WHAT’S GOING ON? Here’s what you can do in and around Athens this weekend. GRACE KOENNECKE FOR THE POST

huge fan of RuPaul’s Drag Race, I was like, ‘I’m gonna join that club.’ And that’s how I made a lot of my friends.” Goldberg also had a memorable first encounter with UPC, inspiring her to join. “For me, my first UPC event was actually the Jesse McCartney concert for throwback and that was my freshman year, and a week after that was when spring break happened and then we just never came back to campus (due to COVID lockdowns),” said Goldberg. Jake Haire, a senior studying marketing and integrated media, said he enjoyed that people have the option to get involved, even on the Sunday of Parents Weekend. “I think that’s really cool,” Haire said. “Usually most parents are just like, ‘alright, we had our fun. Bye.’ So it definitely feels like a nicer parting gift where everyone can just relax and that’s a nice area where they’re eating too. So it’s nice that they’re putting something together to provide a more casual send off rather than everyone doing it individually.” Vannus encouraged those interested in getting involved with UPC to reach out this weekend or whenever they are available. “I’ll be in a UPC shirt,” Vannus said. “They can come to us then. They can also reach out to us on our social media.” Interested parties can get more information on social media, @ohioupc on all platforms, or they can attend a meeting Tuesdays at 8 p.m. in Baker 231.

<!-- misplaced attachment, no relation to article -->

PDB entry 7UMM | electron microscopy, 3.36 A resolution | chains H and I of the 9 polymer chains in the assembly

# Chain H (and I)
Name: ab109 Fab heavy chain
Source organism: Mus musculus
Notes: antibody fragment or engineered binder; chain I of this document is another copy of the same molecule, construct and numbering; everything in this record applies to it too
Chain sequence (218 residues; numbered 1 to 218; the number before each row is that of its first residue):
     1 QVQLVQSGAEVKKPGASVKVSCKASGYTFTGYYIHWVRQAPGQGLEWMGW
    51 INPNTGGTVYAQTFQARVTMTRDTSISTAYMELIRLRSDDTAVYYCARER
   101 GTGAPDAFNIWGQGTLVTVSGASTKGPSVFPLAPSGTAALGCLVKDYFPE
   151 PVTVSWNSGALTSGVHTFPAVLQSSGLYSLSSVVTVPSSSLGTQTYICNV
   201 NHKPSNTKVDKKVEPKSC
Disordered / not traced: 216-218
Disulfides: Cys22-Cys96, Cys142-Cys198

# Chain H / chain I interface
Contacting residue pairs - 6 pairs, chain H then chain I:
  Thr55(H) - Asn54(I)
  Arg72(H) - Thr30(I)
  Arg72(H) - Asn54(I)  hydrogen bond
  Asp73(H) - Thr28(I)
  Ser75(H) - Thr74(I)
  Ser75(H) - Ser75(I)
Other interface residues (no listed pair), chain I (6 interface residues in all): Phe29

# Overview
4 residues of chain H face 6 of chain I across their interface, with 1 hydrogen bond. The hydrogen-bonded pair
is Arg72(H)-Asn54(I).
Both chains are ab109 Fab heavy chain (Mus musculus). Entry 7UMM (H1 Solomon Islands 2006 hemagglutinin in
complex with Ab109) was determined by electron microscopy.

Friday, Sept. 23